50 Important Japanese Pronouns You Need To Know

There are many different variations of Japanese personal pronouns that could be translated as ‘I/me’ and ‘you’ however, not all of them are commonly used in daily life. Each Japanese pronoun variation shows the different characteristics of the speaker, including gender, age, social status, level of respect, and the relationship with the person they are talking to. These various pronouns come from Japanese culture since they value respect, seniority, and social order in society.

If you want to learn Japanese better, it’s best to study these grammar and rules before starting a conversation. Check out this comprehensive lesson regarding the Japanese pronouns. Let’s go!

What Are Japanese Pronouns?

Pronouns are used as a replacement for nouns, such as people, animals, and things, such as in a sentence. Using pronouns makes your Japanese sentence structure shorter and clearer in terms of meaning. Thanks to pronouns, you can avoid the repetitive usage of particular nouns in a sentence. In this article, we will talk about Japanese pronouns, but if we have to make it clear, here are the pronoun types in English:

  • Possessive pronoun (mine, yours, his, hers, ours, theirs)
  • Personal pronoun (I, you, she, he, it, we, they, me, us, them)
  • Relative pronoun (who, whom, which, what, that)
  • Reflexive pronoun (myself, yourself, itself, herself, himself, ourselves, themselves)
  • Indefinite pronoun (some, somebody, anyone, anywhere, nothing, everybody)
  • Demonstrative pronoun (this, that, these, those)
  • Interrogative pronoun (who, whom, what, which, whose)
  • Reciprocal pronoun (each other, one another)

When it comes to the Japanese pronouns, they are very different from those in English because Japanese pronouns can be omitted from a sentence when they are implied through the context and that wouldn’t cause any misunderstanding between speakers.

Personal Pronouns In Japanese

Apart from the grammar rules that you’ll find in Japanese nouns, there are dozens of personal pronouns in Japanese to be careful with. However, most of them aren’t commonly used so we will introduce the most frequently used Japanese personal pronouns in this post.

First Person Japanese Pronouns

KanjiHiraganaRomajiLevel of formalityGender
わたくしwatakushivery formalboth
わたしwatashiformal / informalboth
おれorevery informalmale

Second Person Japanese Pronouns

KanjiHiraganaRomajiLevel of formalityGender
貴方あなたanataformal / informalboth
お前おまえomaevery informalmale
 あんたantavery informalboth
貴様きさまkisamavery rude and hostileboth

Third Person Japanese Pronouns

KanjiHiraganaRomajiLevel of FormalityGender
かれkareformal / informalhe
彼女かのじょkanojoformal / informalshe

Native Japanese people usually prefer to use the person’s name, or to describe them as あの人 (ano hito), meaning ‘that person’ this way you don’t have to indicate gender.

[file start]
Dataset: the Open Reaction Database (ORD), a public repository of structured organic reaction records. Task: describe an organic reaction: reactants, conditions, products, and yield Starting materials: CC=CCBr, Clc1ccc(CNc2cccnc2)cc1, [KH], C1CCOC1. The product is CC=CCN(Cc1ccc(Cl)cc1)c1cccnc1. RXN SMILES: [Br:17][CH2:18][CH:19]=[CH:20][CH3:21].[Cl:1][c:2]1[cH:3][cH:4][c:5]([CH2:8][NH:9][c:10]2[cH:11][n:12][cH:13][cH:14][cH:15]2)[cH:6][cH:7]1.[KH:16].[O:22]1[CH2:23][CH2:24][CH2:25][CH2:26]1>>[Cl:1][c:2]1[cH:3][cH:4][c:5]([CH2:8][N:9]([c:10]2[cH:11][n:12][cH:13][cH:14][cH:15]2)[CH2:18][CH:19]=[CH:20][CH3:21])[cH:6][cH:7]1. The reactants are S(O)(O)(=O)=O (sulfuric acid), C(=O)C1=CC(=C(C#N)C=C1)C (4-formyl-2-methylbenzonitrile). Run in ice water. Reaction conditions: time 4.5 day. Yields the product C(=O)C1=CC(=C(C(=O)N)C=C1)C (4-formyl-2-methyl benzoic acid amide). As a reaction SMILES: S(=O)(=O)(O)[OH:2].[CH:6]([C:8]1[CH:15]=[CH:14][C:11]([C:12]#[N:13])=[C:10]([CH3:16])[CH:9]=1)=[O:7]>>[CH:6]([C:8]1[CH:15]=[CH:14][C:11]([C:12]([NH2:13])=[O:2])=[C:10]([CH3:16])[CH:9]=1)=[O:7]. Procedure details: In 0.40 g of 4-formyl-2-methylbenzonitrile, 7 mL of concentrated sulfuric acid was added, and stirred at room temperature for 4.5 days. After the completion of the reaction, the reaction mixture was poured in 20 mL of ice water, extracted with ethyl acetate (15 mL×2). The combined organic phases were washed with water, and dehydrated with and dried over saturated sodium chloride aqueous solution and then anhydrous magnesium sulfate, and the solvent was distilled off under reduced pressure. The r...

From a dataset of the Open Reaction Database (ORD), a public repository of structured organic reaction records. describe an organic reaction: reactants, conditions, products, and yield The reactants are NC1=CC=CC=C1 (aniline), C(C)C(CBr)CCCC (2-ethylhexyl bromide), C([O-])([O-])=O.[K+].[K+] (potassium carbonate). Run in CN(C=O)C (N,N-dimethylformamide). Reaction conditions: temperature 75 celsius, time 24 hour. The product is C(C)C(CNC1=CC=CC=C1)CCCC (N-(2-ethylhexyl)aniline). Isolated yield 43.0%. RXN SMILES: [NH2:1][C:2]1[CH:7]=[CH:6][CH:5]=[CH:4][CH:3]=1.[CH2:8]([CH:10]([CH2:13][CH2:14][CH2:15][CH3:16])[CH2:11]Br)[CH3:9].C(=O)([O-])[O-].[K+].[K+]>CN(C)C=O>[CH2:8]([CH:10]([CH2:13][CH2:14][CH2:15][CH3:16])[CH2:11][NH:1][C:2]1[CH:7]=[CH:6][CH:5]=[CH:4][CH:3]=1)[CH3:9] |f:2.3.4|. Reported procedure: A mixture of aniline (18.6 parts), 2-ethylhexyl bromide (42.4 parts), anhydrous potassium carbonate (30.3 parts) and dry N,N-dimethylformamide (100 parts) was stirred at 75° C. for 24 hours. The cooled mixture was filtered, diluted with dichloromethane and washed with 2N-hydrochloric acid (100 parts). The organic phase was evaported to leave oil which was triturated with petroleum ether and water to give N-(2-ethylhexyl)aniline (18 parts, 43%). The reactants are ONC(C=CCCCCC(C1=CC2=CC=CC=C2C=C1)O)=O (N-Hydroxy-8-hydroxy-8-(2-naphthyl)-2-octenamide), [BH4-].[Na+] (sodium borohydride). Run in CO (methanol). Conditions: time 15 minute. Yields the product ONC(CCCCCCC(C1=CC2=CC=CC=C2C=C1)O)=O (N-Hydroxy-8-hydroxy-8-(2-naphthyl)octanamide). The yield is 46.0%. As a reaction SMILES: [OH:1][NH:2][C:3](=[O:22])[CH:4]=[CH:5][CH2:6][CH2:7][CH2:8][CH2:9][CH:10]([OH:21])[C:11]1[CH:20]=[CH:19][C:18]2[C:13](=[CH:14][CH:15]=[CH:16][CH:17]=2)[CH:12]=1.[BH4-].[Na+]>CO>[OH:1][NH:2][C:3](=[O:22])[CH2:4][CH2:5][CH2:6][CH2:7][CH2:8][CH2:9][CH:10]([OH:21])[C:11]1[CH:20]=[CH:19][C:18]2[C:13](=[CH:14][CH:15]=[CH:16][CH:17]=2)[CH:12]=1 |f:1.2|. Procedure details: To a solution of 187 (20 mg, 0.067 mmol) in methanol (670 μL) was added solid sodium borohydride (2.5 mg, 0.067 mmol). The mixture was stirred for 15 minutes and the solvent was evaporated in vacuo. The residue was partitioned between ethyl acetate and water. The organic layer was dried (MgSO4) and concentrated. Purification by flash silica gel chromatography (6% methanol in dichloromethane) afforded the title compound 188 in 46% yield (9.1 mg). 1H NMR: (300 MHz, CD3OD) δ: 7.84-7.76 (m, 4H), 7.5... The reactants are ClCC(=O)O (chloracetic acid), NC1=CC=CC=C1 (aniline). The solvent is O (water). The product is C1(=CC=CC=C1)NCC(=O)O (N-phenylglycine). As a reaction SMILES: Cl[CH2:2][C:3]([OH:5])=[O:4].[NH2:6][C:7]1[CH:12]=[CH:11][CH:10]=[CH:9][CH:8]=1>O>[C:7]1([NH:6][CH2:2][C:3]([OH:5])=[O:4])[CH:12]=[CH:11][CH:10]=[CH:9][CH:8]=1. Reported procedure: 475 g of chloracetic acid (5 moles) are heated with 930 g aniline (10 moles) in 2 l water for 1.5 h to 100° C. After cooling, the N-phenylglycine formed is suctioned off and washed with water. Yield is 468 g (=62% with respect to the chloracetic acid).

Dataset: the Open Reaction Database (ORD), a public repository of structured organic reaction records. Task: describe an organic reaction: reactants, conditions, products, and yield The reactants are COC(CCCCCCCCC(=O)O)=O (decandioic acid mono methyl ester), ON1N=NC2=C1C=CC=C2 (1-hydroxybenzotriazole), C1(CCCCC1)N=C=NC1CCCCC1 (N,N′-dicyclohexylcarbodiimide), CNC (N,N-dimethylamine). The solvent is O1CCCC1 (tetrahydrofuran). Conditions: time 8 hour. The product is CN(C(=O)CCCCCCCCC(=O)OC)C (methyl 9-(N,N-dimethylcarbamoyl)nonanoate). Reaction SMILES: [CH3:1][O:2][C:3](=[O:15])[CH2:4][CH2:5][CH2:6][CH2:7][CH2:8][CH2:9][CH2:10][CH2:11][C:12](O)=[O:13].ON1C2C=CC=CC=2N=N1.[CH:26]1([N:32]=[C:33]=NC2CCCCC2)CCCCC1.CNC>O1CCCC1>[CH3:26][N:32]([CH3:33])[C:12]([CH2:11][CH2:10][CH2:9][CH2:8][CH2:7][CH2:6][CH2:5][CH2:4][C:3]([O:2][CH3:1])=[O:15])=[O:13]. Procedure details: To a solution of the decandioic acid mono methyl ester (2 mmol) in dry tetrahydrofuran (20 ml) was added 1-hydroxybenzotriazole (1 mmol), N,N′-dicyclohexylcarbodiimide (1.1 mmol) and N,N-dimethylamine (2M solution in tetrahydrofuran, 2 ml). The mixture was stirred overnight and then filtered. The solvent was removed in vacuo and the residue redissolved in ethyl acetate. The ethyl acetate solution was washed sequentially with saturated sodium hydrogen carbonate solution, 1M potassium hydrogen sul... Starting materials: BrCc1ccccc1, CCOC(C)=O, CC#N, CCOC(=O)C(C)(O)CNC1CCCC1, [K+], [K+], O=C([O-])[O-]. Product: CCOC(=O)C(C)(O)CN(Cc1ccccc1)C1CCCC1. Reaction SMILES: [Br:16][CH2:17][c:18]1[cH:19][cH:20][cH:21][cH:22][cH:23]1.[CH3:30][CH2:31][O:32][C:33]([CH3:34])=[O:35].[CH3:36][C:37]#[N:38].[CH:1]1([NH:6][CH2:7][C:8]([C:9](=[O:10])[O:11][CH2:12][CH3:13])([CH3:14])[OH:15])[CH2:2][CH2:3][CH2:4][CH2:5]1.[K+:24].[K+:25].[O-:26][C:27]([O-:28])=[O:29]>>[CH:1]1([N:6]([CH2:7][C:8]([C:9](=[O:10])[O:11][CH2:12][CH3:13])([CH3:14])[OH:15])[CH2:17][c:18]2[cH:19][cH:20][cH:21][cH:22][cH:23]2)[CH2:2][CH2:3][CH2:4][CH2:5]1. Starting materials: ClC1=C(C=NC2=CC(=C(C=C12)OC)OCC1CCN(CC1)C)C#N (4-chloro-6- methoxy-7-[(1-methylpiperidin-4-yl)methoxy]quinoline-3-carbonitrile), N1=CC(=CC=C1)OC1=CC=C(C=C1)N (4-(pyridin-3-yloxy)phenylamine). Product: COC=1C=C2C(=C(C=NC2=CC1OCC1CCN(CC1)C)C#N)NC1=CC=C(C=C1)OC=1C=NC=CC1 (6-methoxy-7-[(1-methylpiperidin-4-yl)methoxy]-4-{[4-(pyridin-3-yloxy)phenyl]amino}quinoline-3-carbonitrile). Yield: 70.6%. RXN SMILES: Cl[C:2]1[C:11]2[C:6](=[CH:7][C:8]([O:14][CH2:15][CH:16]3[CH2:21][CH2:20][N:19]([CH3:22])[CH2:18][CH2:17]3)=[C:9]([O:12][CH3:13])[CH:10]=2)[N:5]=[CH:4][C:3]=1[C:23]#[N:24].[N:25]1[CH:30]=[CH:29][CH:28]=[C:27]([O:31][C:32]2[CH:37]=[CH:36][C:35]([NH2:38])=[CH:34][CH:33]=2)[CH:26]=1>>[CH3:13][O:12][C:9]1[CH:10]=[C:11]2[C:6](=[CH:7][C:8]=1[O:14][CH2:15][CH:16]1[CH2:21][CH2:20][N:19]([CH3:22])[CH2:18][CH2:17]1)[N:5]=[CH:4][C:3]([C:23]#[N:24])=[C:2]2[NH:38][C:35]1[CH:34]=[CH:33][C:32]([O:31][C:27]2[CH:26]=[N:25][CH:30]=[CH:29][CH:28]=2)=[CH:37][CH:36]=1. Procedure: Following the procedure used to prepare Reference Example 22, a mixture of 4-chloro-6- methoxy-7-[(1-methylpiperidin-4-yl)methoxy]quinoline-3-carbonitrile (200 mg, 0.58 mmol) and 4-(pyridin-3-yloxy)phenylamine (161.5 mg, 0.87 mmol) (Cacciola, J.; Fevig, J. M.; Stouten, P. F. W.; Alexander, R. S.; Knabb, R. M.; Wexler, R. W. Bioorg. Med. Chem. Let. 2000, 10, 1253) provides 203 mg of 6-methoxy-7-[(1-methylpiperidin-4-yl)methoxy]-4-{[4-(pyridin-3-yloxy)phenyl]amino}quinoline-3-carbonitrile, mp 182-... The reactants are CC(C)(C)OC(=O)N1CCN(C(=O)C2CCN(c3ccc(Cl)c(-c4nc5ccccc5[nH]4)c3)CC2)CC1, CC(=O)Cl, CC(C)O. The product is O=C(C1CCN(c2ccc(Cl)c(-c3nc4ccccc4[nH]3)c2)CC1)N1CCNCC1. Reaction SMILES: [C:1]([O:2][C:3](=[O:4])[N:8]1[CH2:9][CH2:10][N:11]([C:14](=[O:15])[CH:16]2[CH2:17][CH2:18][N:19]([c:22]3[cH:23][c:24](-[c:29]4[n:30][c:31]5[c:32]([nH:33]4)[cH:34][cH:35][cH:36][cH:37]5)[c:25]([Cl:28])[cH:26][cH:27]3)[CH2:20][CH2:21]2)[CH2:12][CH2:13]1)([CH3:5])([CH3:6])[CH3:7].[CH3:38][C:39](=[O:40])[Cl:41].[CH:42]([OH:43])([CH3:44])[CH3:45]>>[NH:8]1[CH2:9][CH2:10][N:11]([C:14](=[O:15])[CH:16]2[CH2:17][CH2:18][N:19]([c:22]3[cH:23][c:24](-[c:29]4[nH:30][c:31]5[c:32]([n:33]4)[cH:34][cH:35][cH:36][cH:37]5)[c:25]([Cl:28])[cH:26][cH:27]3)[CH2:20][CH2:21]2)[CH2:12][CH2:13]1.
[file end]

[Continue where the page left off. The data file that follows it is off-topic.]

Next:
Fun Fact: Also, 彼 (kare) means boyfriend, and 彼女 (kanojo) means girlfriend.

1st, 2nd, 3rd Person Plural Form

In order to make Japanese personal pronouns plural, a suffix is added after them.

The suffix can be 達 (-tachi ), 方 (-gata), or ら (-ra), depending on which word comes before it.



Possessive Pronouns In Japanese

In order to make Japanese possessive pronouns, add the suffix の (no) to the pronouns.

私のwatashi nomine
貴方のanata noyours
彼のkare nohis
彼女のkanojo nohers
私達のwatashi-tachi noours
彼らのkare-ra notheirs


Reflective Pronouns

In order to make Japanese reflexive pronouns or intensive forms, add the suffix 自身 (jishin) to the pronouns.

私自身watashi jishinmyself
貴自身anata jishinyourself
彼自身kare jishinhimself
彼女自身kanojo jishinherself
私達自身watashi-tachi jishinourselves
彼ら自身kare-ra jishinthemselves


Japanese Demonstrative Pronouns

Demonstrative pronouns in Japanese are always written in hiragana. It is a relief that Japanese demonstrative pronouns are easy to remember since they are categorized in groups depending on their level of distance from the speaker or listener. Words that begin with:

  • こ (ko-) indicate something close to the speaker.
  • そ (so-) indicate some distance from the speaker or something close to the listener.
  • あ (a-) indicate a far distance.
それら / あれらsore-ra / are-rathose
あそこasokoover there


Japanese Interrogative Pronouns

Most of the Japanese interrogative pronouns begin with ど (do-) or だ (da-). Also, we have a detailed post about Japanese question words you can check this out!

 どの / どれdono / dorewhich
誰にだれにdare niwhom
誰のだれのdare nowhose


Japanese Indefinite Pronouns

In Japanese grammar, ‘everyone/everybody’ and ‘anyone/anybody’ is both translated as 誰でも (dare demo) in most contexts.

In a negative sentence using indefinite pronouns such as ‘no one/nobody,’ ‘nowhere,’ and ‘nothing,’ a negative form is usually formed with も…ない (…mo…nai …).

 どこでもdoko demoeverywhere
誰かだれかdare kasomeone
 どこかdoko kasomewhere
何かなにかnani kasomething
誰も…ないだれも…ないdare mo…naino one / nobody
 どこにも…ないdoko ni mo…nainowhere
何も…ないなにも…ないnani mo…nainothing
誰でもだれでもdare demoanyone / anybody
 どこでもdoko demoanywhere
何でもなんでもnan demoanything

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